“This is such a huge honour that is both humbling and exciting,” said Small. “The Canada Games have meant so much to me over my career and shaped me as both an athlete and a person. My all-time favourite sporting moment was having the honour of carrying the Manitoba flag into a home Canada Games in 1997 in front of friends and family.”
Builder – Vicki Keith (Kingston, Ont.)
A swimming coach for Team Ontario at the 2009 and 2017 Canada Games, Vicki Keith is a prolific marathon swimmer who holds 16 world records and has raised over $1 million to support children with physical disabilities. The first person to swim across all five Great Lakes, Keith was appointed as a member of the Order of Canada and was inducted into Canada’s Sports Hall of Fame in 2019. For much of her life, she has dedicated herself to coaching and empowering young athletes with disabilities through sport.
“As a coach at the Canada Games, I was tremendously aware of the excellence and professionalism inside the Games environment in all levels of participation, from the athletes through the coaches, support staff and volunteers,” said Keith. “To be recognized as a leader within this group is humbling and fulfilling.”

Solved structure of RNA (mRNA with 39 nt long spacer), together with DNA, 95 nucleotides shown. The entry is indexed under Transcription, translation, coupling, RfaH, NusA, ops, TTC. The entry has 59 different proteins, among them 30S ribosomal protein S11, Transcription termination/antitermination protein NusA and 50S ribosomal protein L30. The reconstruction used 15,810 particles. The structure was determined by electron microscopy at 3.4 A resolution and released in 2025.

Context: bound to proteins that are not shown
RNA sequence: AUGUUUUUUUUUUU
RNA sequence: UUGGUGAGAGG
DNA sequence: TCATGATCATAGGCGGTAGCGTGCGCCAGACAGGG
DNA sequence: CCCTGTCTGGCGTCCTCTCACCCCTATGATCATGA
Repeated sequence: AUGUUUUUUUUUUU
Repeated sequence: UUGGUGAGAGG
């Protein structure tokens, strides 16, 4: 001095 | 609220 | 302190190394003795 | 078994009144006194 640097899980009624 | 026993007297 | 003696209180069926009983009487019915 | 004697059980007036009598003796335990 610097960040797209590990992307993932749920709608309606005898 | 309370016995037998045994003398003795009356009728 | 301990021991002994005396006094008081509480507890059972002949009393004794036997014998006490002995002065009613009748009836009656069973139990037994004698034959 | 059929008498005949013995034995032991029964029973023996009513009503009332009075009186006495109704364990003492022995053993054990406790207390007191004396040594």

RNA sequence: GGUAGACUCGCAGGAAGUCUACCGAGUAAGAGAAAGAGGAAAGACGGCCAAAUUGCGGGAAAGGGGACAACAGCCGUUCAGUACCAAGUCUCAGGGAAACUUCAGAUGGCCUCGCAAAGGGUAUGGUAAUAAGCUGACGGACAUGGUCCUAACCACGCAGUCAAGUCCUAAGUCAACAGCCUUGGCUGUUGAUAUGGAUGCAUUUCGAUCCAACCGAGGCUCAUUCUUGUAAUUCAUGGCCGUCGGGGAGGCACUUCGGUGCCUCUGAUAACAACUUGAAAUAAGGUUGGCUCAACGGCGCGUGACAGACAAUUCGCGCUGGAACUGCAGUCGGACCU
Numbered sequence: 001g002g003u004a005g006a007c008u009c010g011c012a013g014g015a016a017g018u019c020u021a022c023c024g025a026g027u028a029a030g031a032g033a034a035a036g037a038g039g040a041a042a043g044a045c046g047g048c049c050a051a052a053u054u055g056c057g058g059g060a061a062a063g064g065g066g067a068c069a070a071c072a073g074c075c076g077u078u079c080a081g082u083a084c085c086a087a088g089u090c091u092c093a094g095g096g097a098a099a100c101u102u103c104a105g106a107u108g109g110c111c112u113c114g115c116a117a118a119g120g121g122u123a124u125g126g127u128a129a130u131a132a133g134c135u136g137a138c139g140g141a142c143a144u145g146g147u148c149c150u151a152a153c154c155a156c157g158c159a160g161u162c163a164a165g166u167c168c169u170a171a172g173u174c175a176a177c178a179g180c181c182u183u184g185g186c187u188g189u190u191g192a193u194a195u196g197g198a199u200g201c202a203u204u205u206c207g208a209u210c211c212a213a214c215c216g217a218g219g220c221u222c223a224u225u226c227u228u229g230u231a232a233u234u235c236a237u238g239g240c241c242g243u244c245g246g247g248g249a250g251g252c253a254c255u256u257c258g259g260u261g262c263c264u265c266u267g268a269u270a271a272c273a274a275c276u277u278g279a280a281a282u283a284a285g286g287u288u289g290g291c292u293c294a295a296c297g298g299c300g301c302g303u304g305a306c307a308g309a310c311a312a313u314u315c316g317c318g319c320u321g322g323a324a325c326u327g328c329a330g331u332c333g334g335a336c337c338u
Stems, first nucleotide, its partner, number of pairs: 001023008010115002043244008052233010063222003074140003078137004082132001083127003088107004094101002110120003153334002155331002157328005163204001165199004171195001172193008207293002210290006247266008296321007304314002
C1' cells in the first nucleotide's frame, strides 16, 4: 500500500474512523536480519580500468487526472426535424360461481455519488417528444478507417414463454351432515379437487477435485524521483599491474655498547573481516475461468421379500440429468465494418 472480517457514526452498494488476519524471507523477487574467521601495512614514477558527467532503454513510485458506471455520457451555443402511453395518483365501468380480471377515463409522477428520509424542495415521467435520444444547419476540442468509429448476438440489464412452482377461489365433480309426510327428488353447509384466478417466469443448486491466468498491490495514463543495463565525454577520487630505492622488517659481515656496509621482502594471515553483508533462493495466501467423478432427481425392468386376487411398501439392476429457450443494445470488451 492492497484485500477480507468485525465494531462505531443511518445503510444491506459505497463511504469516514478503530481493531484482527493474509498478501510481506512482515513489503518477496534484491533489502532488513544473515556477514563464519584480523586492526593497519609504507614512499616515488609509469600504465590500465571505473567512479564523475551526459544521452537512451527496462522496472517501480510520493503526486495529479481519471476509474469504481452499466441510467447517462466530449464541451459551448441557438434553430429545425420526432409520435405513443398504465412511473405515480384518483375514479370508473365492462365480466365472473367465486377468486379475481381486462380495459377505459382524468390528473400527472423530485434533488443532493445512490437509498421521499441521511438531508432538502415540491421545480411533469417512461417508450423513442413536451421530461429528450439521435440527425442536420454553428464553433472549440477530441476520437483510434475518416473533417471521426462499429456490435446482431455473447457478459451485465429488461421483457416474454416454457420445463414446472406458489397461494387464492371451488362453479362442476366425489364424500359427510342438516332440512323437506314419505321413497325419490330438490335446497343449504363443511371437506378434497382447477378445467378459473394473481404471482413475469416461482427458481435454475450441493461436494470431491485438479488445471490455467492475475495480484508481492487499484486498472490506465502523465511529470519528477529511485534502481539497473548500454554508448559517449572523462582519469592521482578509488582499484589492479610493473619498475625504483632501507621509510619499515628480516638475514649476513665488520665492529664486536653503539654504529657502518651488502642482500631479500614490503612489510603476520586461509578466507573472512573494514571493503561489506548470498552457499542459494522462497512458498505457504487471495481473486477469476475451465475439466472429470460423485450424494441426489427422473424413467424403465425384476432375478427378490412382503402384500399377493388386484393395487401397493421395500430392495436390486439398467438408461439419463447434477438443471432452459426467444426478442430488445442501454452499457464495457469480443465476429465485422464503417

Distinguished Alum – Dr. Heather Morrison (Charlottetown, P.E.I.)
Dr. Heather Morrison competed for Team Prince Edward Island in field hockey at the 1989 Canada Games, and returned as the team manager in 1993. As P.E.I.’s first female Rhodes Scholar, she completed both a Master’s and Doctorate degree at the University of Oxford. After completing her medical degree in Canada, she went on to become the Chief Public Health Officer of P.E.I. and has guided the province through the pandemic. A leader and a role model who has unselfishly served all Islanders, Dr. Morrison continues to practice emergency medicine in addition to her role with public health.